No Dirt, No Problem: Tigers Try Softball on Turf
It was a fair question, just one that isn’t heard too often when coaches and umpires go over the ground rules at home plate before a softball game.
What if the ball hits the goal post?
Saturday morning, it was one of the questions posed and quickly answered as the softball teams from Princeton and Hartford met for a doubleheader that was as makeshift as makeshift could be.
Anyone who has been in this part of the country at any time since about December knows why Saturday's doubleheader was a solution if games were to be played anywhere much closer than Florida. There’s been a lot of snow this winter, most of it still hanging around in piles in parking lots, roadsides, front lawns and any other nature-occupied spot. Yesterday, snow and the bits of ground-up black rubber that got stuck when plowing it off the turf had a front-row seat to watch this experiment in action.
In less than 24 hours, a corner of Finney-Campbell Field, an expanse of FieldTurf big enough to fit two football fields, went from being a practice site primarily for Princeton’s football and lacrosse teams to hosting an NCAA Division I for-real doubleheader.
Princeton and Hartford were due to play this past weekend at the University of Maryland, but field conditions nixed that. For a short time, a city park in Salem, Va., looked like an option to host these two and a few other teams, but that fell through for the same reason. So, Finney-Campbell it was. Members of the Princeton grounds crew painted an outfield line, batter's boxes and a pitching circle. A corner of the men’s lacrosse box served as the location of home plate, plus the first and third base lines. Soccer corner flags stood in for foul poles, marking where the foul lines met each end of the outfield line.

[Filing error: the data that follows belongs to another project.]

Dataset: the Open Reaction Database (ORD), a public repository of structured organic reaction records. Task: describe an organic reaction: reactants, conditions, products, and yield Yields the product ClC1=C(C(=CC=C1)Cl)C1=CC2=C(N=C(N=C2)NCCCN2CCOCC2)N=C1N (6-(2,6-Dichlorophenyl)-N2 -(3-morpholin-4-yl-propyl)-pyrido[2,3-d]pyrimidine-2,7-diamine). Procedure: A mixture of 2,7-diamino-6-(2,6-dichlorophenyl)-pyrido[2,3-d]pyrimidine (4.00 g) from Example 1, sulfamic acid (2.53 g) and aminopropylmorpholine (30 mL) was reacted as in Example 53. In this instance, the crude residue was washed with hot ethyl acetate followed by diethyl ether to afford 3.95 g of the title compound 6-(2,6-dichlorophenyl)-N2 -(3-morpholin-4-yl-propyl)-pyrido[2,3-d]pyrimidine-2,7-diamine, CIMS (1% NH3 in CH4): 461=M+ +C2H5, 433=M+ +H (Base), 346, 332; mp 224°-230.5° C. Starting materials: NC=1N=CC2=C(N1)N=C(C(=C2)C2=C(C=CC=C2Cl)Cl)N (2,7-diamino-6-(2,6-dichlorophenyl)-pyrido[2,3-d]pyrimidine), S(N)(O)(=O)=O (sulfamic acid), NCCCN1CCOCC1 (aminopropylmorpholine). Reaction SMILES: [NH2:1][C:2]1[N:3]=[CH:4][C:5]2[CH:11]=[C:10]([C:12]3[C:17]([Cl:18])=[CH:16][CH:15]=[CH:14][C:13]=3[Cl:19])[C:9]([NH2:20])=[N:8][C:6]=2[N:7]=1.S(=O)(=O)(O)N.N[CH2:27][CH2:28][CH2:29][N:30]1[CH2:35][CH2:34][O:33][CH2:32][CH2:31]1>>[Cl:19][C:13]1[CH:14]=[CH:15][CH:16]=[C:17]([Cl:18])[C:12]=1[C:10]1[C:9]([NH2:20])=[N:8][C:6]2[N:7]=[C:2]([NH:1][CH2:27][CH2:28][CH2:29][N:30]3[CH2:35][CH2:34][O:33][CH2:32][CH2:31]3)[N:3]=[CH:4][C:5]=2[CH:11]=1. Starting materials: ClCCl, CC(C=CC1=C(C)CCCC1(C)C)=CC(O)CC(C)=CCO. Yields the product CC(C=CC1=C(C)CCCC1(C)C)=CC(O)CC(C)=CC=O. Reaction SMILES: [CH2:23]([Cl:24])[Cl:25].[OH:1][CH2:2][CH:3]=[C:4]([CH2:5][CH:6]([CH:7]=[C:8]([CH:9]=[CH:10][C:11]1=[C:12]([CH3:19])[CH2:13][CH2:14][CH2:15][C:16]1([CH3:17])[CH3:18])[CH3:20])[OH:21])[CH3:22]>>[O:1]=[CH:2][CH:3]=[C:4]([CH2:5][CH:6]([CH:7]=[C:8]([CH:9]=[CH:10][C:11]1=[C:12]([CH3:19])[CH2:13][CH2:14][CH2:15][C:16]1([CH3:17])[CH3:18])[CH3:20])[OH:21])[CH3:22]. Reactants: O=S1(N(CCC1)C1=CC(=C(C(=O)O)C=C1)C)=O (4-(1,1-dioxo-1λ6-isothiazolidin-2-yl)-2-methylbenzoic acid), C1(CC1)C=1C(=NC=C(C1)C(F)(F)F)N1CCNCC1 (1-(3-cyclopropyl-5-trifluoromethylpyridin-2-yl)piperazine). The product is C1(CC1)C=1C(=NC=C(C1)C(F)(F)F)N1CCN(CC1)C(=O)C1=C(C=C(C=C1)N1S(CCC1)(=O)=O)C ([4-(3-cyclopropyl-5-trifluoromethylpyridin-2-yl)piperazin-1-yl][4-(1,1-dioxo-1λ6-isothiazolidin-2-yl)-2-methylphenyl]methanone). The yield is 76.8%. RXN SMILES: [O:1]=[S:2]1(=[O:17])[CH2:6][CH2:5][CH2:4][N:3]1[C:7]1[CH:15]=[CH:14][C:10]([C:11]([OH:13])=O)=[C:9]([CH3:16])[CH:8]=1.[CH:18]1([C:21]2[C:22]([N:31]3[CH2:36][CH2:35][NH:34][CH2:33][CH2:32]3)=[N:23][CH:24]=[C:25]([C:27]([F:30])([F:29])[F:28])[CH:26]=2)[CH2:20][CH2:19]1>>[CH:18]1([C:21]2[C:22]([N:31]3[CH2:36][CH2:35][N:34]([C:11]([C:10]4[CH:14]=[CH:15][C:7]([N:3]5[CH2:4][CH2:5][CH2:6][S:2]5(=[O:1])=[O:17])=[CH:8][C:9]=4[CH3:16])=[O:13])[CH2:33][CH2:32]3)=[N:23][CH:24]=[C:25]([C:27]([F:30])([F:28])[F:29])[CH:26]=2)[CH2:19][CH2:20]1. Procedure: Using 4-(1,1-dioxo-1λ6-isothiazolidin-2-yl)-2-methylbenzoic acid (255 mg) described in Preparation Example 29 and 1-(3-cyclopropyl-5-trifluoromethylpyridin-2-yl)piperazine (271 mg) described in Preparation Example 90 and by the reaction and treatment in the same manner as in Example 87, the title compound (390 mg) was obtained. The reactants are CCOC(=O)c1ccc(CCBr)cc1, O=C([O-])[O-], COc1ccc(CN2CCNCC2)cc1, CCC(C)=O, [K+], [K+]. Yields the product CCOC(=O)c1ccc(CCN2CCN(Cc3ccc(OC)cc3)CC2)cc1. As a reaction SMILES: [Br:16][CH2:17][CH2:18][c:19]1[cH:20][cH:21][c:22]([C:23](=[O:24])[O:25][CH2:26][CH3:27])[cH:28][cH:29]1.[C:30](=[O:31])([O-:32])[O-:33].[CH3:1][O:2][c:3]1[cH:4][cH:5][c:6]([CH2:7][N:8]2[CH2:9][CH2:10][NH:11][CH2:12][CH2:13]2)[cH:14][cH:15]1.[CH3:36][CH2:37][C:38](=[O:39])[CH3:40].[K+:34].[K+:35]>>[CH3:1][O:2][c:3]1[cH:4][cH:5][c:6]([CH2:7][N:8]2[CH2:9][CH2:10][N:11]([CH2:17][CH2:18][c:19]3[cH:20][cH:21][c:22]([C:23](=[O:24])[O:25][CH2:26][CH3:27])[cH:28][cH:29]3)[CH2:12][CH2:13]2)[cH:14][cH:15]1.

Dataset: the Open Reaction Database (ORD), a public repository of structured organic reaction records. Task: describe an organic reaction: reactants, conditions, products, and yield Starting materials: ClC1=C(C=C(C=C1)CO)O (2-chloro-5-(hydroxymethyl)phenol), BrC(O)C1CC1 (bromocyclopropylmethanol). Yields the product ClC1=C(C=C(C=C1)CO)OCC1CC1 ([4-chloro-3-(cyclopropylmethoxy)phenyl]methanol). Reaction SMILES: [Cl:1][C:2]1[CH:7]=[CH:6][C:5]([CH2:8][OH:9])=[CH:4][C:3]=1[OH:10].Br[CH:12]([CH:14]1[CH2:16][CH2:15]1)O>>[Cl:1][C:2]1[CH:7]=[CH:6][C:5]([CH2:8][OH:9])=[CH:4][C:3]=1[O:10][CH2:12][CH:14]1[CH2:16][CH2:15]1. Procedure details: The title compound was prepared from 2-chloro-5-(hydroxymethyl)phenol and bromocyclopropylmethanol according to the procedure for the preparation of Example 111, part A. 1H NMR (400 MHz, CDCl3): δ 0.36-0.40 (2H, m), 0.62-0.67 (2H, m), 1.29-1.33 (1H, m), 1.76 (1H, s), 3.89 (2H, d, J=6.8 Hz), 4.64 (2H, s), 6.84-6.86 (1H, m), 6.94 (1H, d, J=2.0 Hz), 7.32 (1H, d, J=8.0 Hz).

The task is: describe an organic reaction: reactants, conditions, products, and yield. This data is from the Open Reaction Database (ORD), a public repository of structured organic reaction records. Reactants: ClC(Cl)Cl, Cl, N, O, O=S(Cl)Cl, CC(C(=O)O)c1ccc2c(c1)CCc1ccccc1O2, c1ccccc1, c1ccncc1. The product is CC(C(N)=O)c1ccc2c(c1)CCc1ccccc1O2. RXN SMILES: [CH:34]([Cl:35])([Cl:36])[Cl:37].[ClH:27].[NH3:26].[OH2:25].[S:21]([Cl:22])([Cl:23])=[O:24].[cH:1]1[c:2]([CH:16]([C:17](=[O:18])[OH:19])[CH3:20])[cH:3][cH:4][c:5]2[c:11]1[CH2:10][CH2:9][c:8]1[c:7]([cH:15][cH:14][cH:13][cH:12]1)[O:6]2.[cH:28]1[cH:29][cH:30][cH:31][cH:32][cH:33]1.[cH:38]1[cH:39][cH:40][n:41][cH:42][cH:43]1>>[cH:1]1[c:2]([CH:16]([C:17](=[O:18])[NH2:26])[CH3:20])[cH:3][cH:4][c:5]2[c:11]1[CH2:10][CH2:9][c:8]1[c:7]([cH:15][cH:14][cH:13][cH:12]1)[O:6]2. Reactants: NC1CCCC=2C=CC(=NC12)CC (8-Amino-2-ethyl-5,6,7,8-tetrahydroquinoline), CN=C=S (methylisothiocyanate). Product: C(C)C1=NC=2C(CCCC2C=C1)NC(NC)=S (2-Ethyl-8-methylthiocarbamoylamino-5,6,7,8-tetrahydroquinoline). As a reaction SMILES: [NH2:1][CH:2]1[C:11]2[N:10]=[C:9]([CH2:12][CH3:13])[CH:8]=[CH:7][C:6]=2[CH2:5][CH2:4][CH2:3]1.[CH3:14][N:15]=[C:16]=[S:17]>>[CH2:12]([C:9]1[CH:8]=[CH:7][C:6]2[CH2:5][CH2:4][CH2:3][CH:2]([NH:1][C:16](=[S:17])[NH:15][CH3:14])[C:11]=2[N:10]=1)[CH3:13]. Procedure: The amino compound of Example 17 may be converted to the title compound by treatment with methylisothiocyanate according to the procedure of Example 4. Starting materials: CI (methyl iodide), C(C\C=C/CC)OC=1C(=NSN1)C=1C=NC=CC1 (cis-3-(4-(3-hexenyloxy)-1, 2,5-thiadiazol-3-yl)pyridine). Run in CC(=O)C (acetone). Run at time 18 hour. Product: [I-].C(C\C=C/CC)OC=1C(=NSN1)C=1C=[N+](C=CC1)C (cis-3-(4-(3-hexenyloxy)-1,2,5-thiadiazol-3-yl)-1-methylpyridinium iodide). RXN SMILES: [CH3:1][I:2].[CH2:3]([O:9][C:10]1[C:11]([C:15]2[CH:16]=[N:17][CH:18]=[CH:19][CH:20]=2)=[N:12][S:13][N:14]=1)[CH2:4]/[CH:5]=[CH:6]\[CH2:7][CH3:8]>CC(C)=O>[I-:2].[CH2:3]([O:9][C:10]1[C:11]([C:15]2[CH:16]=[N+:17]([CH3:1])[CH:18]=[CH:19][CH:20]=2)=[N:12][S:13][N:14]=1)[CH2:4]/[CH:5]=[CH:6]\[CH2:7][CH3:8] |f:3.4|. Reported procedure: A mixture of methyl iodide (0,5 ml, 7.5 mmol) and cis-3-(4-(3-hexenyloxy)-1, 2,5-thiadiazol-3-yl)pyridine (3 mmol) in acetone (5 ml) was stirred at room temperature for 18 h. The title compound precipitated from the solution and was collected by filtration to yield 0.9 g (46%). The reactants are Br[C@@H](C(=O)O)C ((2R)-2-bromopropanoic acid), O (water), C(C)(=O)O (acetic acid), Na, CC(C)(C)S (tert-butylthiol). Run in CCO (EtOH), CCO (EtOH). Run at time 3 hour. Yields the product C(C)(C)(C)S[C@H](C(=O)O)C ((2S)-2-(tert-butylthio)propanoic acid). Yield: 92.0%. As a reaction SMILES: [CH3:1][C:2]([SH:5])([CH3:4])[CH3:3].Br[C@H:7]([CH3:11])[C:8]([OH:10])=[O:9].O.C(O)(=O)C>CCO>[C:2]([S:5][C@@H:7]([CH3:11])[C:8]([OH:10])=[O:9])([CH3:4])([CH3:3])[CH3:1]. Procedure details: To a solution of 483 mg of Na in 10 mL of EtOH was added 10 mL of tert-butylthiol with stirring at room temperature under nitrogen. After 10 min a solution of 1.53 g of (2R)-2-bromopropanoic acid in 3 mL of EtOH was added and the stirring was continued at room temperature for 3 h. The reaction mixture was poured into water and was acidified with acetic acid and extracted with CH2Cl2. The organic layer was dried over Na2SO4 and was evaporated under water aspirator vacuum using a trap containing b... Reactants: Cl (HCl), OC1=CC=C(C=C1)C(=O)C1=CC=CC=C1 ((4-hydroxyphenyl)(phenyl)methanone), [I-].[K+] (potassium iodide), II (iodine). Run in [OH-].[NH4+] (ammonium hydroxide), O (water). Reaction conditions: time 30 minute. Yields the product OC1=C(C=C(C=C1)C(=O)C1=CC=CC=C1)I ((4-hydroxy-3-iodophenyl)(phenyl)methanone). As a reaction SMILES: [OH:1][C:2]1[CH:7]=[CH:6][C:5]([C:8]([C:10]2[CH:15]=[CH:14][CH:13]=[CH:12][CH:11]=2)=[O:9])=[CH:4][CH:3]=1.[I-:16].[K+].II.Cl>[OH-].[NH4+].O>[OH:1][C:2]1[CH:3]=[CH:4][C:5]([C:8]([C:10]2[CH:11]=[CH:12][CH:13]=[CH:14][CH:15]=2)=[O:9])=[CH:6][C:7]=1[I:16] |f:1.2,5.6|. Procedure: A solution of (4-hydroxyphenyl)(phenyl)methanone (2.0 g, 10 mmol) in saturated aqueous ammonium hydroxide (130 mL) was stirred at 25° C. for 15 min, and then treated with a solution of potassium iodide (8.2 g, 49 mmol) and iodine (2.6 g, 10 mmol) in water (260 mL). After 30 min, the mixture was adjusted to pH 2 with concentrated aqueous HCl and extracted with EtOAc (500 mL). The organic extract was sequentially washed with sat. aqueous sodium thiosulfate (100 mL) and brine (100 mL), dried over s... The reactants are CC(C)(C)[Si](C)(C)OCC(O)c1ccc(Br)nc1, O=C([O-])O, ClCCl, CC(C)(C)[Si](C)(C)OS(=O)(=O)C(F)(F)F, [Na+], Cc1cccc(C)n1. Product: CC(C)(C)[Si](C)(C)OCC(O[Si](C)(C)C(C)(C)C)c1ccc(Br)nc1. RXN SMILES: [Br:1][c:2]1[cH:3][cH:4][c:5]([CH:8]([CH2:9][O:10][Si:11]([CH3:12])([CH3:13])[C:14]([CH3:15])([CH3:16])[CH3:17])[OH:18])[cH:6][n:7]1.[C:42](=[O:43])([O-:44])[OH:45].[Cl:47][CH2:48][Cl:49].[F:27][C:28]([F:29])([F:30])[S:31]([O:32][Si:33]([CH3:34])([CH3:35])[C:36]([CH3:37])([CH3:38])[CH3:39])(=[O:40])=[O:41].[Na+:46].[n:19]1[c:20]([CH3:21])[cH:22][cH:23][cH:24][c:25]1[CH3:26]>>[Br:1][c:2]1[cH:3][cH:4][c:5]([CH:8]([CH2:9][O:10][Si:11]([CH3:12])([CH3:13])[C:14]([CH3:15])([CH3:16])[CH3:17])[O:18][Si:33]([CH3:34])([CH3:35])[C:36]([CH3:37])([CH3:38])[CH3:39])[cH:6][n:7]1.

That’s outfield line, not fence, by the way, which created some interesting ground rules. The line was painted a little further than the fence stands at the Class of 1895 Field, Princeton softball’s usual home, 215 feet down the lines and a few feet further straightaway. If a ball touched on the outfield side of that line and rolled on through, it was a ground-rule double. If it hit beyond that line on the fly, home run.
And speaking of ground rules, hitting the football goal post was a dead ball. It came into play since the back of the end zone served as the “out of bounds” marker, meaning a foul ball couldn’t be pursued past that line.
That wasn’t the end of the improvisation. Double-sided tape helped keep the bases anchored to the field, and it did a fine job, too. A pitching rubber on an AstroTurf pitching lane was in the circle. A few sets of metal bleachers were rolled out, and a few dozen spectators filled them. Three rolling screens came together for the backstop. One of them tipped over a few times – backward, fortunately – but a couple bags on one of the wheels solved that problem.
ASA Hall of Fame Stadium in Oklahoma City, it was not, but it didn’t need to be. Princeton and Hartford had started their seasons just the weekend before. The Tigers battled mostly against teams that haven’t had to deal with the brutal winter and who started their seasons a few weeks earlier too. Princeton will head to California next weekend for 13 games over nine days against six teams from California and Arizona, and not the snowy parts of those states, either. A little live action before taking on that task was a big help.
The Tigers’ opponent was certainly game. Hartford took a 4-0 lead in the first game before Princeton came back and tied it with four runs in the fourth, and Finney-Campbell got even more softball than anticipated when it was tied 5-5 after seven. Princeton split the doubleheader with a 4-1 win in the second game, with all four runs coming when freshman Marissa Reynolds hit the first home run in the history of Princeton’s temporary softball home, putting it on the far side of that outfield line.
Almost five hours after it began, and not much longer since the idea came to be, Finney-Campbell’s run as Princeton’s softball home came to an end, at least for now. Until all that snow melts and the terra firma becomes a little more firm-a, we’ll know the patch of land that was simple green grass until about four years ago can help out in a pinch. Two winter-weary teams looking for a game on a pleasant-enough Saturday afternoon seemed to like it just fine.